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Buddhists, or those knowledgeable people: How do i find inner peace and calm through meditation?

My life is very hectic and i have so many things on my mind. I am stressed out and even though i am still a Christian i feel like meditation is God’s way of giving me peace and calm in my hectic life. I read that meditation can improve your mood, clear your mind, and make you more calm and happy. I am in no way trying to convert to Buddhism but i think meditation is a very good method. What are some good meditation exercises to calm and clear your mind?


  1. Hello friend.
    The problem is your inability to control thoughts. You need to breathe and try to be more mindful. Mindfulness is being conscious of your breathing and processes of your body, still the mind, breathe, smile….Take it slower. Dwell more and more in the present moment. Keep breathing. Keep smiling. Be aware that you had the thought when you have one. You are not your ego. Underneath who you think you are from your experiences and who you think you are from your genetic make up and where you are at in space and time….underneath all that there is a being that says “I am”, You need to find that being, it is your true self.
    Peace and love 🙂

  2. Vipassana can be a choice. Vipassana meditation uses mindfulness to eliminate pain, attain happiness and see life clearly. The main object of meditation is our breath.
    People from many religions and no religion have found the meditation course helpful and beneficial. Vipassana is an art of living, a way of life. While it is the essence of what the Buddha taught, it is not a religion; rather, it is the cultivation of human values leading to a life which is good for oneself and good for others.
    Some of vipassana meditation centre among many in the world :
    Please watch the introductory video in:

  3. Good afternoon, Moustache.
    One of the most common misconceptions about meditation is that one needs to be Buddhist in order to meditate. Nothing can be further from the truth. In fact, meditation is a common practice in most religious traditions. The Dalai Lama has cautioned those who read inspirational Buddhist texts, “”Don’t try to use what you learn from Buddhism to be a Buddhist; use it to be a better whatever-you-already-are.” (see http://www.viewonbuddhism.org/ ).
    So, how does one begin to meditate? You don’t need to burn incense or to assume the lotus position. Some like to burn a scented candle but that is personal preference.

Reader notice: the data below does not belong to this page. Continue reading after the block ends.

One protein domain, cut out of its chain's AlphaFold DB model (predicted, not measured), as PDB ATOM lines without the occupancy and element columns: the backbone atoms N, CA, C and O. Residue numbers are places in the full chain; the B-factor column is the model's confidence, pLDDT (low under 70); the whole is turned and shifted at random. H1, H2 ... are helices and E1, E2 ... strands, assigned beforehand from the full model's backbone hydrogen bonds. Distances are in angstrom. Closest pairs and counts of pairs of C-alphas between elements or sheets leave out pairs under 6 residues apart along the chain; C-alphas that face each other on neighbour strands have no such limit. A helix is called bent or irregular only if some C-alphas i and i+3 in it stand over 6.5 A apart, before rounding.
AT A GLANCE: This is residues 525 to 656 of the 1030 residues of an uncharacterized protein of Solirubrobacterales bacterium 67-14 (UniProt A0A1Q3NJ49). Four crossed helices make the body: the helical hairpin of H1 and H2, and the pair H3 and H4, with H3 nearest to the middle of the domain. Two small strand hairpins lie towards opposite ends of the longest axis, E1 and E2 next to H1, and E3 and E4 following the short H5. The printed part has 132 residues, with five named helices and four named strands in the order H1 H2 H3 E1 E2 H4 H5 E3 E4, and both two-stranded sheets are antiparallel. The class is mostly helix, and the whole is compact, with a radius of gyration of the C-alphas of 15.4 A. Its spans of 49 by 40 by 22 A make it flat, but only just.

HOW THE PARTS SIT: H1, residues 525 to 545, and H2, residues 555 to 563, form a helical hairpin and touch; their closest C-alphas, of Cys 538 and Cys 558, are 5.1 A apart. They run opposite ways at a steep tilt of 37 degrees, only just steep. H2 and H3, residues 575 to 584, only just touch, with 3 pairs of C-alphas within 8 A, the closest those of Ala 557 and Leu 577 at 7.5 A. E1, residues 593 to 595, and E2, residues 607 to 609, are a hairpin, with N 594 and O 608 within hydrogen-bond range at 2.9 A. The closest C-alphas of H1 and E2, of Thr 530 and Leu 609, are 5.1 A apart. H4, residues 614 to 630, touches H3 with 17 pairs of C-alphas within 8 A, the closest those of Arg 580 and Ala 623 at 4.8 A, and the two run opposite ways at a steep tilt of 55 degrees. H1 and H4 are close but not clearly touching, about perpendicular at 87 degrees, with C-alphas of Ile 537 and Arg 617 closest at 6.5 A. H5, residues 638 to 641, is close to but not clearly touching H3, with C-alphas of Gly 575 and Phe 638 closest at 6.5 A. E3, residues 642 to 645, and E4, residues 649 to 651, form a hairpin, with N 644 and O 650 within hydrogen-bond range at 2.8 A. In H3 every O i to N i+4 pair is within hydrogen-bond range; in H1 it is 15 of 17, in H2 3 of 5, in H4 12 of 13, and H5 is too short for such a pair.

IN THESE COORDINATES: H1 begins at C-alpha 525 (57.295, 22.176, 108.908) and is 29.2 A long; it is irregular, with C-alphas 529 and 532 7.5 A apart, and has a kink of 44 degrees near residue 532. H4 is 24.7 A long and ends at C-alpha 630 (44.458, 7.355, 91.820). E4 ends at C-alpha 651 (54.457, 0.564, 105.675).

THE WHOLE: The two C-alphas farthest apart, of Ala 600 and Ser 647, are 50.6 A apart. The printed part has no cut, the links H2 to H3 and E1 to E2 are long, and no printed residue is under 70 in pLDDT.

There are a few things that I have found to be of help: get into a comfortable position whether seated in a chair or on the floor (if in a chair it’s best to have both feet flat on the floor), have your spine straight, relax you head and jaw, and put the tip of your tongue behind your top teeth (this will control the need to swallow which can be a distraction to meditation). The eyes can be open or either partially or totally closed. The key is to be comfortable and in a place without distraction. Some people like to have some soothing music during their meditation period while others prefer nothing. Again, it’s all a matter of personal preference.
    Many people initially try to relax the mind and count the breath (one on the in breath, one on the out breath, two on the in breath, etc.,) up to ten. Don’t be discouraged if your mind wanders — that’s only natural. When this happens I was taught to simply say to myself “thinking”, brush the thought from my mind and begin counting the breath again.
    Another hint, don’t try to start for too long a time. If you can meditate for ten minutes, that’s great. If only five minutes, that’s great too. There are no hard and fast rules. Just relax.
    Here are several sites you may find useful:
    I hope this is of some help.
    May all be at peace.

  4. There are many different meditation techniques, but all of them have one thing in common: Â they all cause you to become more self-aware, more watchful of your thoughts, feelings and physical sensations.
    Some techniques are still: Â for example, you sit and watch your breath. Â Others are active, asking you to move, dance, make sounds, etc. Â
    Perhaps the best thing to do is look around at different techniques and find one which “feels right.” Then go ahead and try it for a few weeks.
    The most important thing to remember when beginning is this: when you begin to watch, to meditate, simply allow whatever is to be. If you notice thoughts, accept them from your heart. If you notice feelings (of joy or sorrow), allow them. If you notice feelings in your body, accept that too. Do not expect or desire any particular result.
    The process of meditation is all about awareness of what is. Over time, the muddy waters of the mind will settle into a clear, calm river.


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